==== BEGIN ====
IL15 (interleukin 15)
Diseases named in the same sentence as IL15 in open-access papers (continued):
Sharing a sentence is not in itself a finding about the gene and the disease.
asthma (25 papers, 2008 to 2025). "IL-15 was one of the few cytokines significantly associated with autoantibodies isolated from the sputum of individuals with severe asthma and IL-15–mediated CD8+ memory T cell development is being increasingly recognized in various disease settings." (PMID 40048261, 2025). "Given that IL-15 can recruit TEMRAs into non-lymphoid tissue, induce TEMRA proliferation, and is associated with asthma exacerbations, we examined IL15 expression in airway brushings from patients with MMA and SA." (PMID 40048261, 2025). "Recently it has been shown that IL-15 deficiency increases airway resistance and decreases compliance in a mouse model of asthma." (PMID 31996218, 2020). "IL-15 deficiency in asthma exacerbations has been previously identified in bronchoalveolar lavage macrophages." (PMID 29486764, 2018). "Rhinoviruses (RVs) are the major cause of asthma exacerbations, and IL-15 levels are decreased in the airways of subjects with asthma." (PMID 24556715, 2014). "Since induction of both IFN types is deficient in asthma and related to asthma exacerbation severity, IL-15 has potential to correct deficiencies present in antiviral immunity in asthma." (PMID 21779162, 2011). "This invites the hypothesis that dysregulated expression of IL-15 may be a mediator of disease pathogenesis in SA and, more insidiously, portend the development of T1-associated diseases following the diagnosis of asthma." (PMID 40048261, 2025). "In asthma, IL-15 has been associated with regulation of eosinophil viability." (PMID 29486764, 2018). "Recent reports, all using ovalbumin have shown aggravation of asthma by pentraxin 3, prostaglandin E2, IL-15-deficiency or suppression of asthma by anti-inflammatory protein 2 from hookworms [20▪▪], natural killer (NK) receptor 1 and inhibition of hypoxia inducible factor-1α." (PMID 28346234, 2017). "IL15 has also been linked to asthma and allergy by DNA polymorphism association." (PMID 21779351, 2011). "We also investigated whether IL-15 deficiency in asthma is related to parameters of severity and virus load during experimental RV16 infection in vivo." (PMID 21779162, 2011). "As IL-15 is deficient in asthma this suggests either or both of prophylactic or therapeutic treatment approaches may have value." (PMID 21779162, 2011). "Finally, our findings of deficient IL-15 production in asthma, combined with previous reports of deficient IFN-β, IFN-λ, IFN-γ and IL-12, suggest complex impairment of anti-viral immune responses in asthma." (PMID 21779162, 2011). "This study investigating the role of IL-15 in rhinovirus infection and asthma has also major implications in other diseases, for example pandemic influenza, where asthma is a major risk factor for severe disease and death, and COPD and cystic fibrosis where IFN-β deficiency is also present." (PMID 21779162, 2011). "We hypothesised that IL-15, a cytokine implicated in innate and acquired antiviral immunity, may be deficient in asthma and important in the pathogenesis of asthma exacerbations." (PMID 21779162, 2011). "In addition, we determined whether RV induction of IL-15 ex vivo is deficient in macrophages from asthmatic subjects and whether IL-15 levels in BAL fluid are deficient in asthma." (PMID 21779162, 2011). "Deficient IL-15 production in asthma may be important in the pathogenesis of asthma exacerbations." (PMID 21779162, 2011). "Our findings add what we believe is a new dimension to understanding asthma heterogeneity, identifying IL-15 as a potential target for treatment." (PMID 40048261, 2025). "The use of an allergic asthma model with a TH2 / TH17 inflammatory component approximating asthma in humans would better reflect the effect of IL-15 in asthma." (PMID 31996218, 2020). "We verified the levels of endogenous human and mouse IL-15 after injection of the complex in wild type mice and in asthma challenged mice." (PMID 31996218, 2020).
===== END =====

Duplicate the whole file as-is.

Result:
IL15 (interleukin 15)
Diseases named in the same sentence as IL15 in open-access papers (continued):
Sharing a sentence is not in itself a finding about the gene and the disease.
asthma (25 papers, 2008 to 2025). "IL-15 was one of the few cytokines significantly associated with autoantibodies isolated from the sputum of individuals with severe asthma and IL-15–mediated CD8+ memory T cell development is being increasingly recognized in various disease settings." (PMID 40048261, 2025). "Given that IL-15 can recruit TEMRAs into non-lymphoid tissue, induce TEMRA proliferation, and is associated with asthma exacerbations, we examined IL15 expression in airway brushings from patients with MMA and SA." (PMID 40048261, 2025). "Recently it has been shown that IL-15 deficiency increases airway resistance and decreases compliance in a mouse model of asthma." (PMID 31996218, 2020). "IL-15 deficiency in asthma exacerbations has been previously identified in bronchoalveolar lavage macrophages." (PMID 29486764, 2018). "Rhinoviruses (RVs) are the major cause of asthma exacerbations, and IL-15 levels are decreased in the airways of subjects with asthma." (PMID 24556715, 2014). "Since induction of both IFN types is deficient in asthma and related to asthma exacerbation severity, IL-15 has potential to correct deficiencies present in antiviral immunity in asthma." (PMID 21779162, 2011). "This invites the hypothesis that dysregulated expression of IL-15 may be a mediator of disease pathogenesis in SA and, more insidiously, portend the development of T1-associated diseases following the diagnosis of asthma." (PMID 40048261, 2025). "In asthma, IL-15 has been associated with regulation of eosinophil viability." (PMID 29486764, 2018). "Recent reports, all using ovalbumin have shown aggravation of asthma by pentraxin 3, prostaglandin E2, IL-15-deficiency or suppression of asthma by anti-inflammatory protein 2 from hookworms [20▪▪], natural killer (NK) receptor 1 and inhibition of hypoxia inducible factor-1α." (PMID 28346234, 2017). "IL15 has also been linked to asthma and allergy by DNA polymorphism association." (PMID 21779351, 2011). "We also investigated whether IL-15 deficiency in asthma is related to parameters of severity and virus load during experimental RV16 infection in vivo." (PMID 21779162, 2011). "As IL-15 is deficient in asthma this suggests either or both of prophylactic or therapeutic treatment approaches may have value." (PMID 21779162, 2011). "Finally, our findings of deficient IL-15 production in asthma, combined with previous reports of deficient IFN-β, IFN-λ, IFN-γ and IL-12, suggest complex impairment of anti-viral immune responses in asthma." (PMID 21779162, 2011). "This study investigating the role of IL-15 in rhinovirus infection and asthma has also major implications in other diseases, for example pandemic influenza, where asthma is a major risk factor for severe disease and death, and COPD and cystic fibrosis where IFN-β deficiency is also present." (PMID 21779162, 2011). "We hypothesised that IL-15, a cytokine implicated in innate and acquired antiviral immunity, may be deficient in asthma and important in the pathogenesis of asthma exacerbations." (PMID 21779162, 2011). "In addition, we determined whether RV induction of IL-15 ex vivo is deficient in macrophages from asthmatic subjects and whether IL-15 levels in BAL fluid are deficient in asthma." (PMID 21779162, 2011). "Deficient IL-15 production in asthma may be important in the pathogenesis of asthma exacerbations." (PMID 21779162, 2011). "Our findings add what we believe is a new dimension to understanding asthma heterogeneity, identifying IL-15 as a potential target for treatment." (PMID 40048261, 2025). "The use of an allergic asthma model with a TH2 / TH17 inflammatory component approximating asthma in humans would better reflect the effect of IL-15 in asthma." (PMID 31996218, 2020). "We verified the levels of endogenous human and mouse IL-15 after injection of the complex in wild type mice and in asthma challenged mice." (PMID 31996218, 2020).